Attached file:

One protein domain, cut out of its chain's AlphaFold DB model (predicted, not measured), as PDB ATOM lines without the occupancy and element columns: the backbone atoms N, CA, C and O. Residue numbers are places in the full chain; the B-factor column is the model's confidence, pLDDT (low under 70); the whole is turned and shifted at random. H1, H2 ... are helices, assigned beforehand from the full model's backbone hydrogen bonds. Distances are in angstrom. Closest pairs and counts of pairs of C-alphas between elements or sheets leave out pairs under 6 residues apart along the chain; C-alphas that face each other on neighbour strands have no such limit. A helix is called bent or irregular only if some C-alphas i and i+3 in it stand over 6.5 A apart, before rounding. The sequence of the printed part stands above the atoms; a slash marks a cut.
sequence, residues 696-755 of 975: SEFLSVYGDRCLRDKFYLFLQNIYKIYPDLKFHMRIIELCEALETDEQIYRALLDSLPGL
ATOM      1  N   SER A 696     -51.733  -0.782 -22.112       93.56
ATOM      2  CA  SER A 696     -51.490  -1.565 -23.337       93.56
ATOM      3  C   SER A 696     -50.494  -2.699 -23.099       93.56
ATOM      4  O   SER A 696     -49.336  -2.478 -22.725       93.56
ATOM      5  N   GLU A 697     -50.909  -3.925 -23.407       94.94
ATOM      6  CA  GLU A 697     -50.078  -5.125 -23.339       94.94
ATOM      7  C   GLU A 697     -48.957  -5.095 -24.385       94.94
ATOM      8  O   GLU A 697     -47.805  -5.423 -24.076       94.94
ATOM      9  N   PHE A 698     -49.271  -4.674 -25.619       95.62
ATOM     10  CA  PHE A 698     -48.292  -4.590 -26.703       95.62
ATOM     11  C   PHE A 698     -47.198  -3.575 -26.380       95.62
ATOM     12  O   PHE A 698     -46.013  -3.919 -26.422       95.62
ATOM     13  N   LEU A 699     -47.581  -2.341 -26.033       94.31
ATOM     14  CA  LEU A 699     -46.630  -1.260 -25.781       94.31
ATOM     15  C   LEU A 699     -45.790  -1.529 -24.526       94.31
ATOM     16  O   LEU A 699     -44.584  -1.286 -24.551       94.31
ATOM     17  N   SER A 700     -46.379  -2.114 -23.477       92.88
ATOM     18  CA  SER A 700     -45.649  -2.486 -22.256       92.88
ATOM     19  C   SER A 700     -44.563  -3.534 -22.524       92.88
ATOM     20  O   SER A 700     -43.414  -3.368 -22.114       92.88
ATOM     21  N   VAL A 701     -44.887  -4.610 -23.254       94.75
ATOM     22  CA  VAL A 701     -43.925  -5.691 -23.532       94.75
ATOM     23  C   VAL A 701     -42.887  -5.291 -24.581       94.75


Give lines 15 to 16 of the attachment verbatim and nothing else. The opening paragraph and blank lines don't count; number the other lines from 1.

ATOM     14  CA  LEU A 699     -46.630  -1.260 -25.781       94.31
ATOM     15  C   LEU A 699     -45.790  -1.529 -24.526       94.31